"I think they’ve traded marginal talent for an established scorer, a guy who averages 19 a game, and for a guy who has tremendous upside. I think these trades have been good for them. I really do."
The moves not only show that the ownership wants to improve but also demonstrate that the revival of the team is not a long-term goal accomplished through tormenting years in the draft lottery. As Ranadive has shown through his actions, it's something he expects to see sooner than later, so much so that more moves prior to the trade deadline certainly aren't out of the question.
"I think that the manifestation of his commitment so far is Malone, D’Alessandro with these trades showing that he’s not a person who’s going to wait and hope," Herenda said. "He’s going to be a person who’s proactive, and we may see more from that standpoint before the trade deadline."
So while things certainly haven't started off as well as Ranadive and Co. would have hoped, it doesn't mean they're going to stay that way.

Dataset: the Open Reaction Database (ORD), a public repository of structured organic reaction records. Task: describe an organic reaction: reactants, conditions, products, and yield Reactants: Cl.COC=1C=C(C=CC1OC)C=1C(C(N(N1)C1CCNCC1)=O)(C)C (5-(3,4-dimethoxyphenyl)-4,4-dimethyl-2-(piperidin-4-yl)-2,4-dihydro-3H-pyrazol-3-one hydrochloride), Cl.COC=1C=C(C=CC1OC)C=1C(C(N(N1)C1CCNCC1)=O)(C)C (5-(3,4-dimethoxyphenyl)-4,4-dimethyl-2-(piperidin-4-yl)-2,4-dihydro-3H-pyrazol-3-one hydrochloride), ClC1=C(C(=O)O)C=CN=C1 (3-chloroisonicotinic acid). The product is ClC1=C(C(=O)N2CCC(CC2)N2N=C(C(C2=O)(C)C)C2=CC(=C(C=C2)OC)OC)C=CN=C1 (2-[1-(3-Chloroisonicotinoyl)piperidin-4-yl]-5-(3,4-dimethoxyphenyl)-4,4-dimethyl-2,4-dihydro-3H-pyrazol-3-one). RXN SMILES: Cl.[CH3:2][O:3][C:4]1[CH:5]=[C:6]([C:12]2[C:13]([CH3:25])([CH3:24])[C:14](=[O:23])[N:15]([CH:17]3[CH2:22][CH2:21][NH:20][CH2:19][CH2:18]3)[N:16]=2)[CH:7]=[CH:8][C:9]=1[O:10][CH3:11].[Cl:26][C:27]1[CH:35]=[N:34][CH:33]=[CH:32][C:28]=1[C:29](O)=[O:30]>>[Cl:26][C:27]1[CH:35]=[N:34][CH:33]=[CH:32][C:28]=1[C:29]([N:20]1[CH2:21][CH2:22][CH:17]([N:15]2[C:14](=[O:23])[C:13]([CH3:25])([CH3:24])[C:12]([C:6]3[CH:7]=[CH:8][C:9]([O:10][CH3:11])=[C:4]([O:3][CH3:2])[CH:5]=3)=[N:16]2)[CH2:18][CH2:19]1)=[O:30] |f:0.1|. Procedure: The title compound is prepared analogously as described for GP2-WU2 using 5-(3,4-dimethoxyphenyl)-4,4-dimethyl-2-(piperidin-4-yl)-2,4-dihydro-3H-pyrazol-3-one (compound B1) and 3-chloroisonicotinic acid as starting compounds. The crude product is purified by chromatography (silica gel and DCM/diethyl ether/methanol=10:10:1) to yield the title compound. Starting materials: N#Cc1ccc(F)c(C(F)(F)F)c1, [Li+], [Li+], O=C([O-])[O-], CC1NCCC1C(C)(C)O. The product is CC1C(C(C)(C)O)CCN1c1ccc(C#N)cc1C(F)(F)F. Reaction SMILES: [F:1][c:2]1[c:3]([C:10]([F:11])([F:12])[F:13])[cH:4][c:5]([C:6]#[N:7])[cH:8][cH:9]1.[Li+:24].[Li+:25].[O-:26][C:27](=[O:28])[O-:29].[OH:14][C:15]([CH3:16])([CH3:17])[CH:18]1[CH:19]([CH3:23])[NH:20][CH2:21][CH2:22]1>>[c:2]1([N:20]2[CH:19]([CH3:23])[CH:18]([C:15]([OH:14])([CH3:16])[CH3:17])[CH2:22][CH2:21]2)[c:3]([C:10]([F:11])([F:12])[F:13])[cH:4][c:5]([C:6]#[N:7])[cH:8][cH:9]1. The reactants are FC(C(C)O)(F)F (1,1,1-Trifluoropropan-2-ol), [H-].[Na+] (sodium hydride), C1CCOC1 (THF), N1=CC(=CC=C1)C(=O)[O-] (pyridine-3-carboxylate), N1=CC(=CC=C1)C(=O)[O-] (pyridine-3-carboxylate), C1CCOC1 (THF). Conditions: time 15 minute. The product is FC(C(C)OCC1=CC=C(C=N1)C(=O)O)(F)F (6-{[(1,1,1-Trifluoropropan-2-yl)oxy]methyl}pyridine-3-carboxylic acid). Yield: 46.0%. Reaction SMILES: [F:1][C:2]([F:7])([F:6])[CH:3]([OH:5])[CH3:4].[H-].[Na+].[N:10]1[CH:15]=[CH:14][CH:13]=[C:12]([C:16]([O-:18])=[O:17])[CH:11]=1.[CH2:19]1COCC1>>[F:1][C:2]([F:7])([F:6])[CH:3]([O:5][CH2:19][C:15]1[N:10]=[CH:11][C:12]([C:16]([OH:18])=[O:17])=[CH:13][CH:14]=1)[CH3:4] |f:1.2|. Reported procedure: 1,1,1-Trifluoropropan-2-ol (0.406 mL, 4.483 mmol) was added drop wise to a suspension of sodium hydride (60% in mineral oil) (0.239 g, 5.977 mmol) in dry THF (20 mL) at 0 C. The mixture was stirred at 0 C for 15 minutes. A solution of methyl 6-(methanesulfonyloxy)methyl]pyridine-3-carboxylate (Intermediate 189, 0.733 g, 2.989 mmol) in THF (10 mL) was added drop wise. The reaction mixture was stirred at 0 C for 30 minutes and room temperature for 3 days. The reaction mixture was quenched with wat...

In Ranadive, the Kings have an owner who's committed to improving and won't accept anything less. But he's willing to go about it the right way. He's brought in the right people and allowed them the flexibility to do their jobs. He's provided the players all the luxuries of a first-class organization.
Things may not be particularly bright right now. But unlike past years, there's actually light at the end of the tunnel. There's a strong sense that things are headed in the right direction.
The reason for that is Ranadive.
Unless noted otherwise, all quotes obtained firsthand.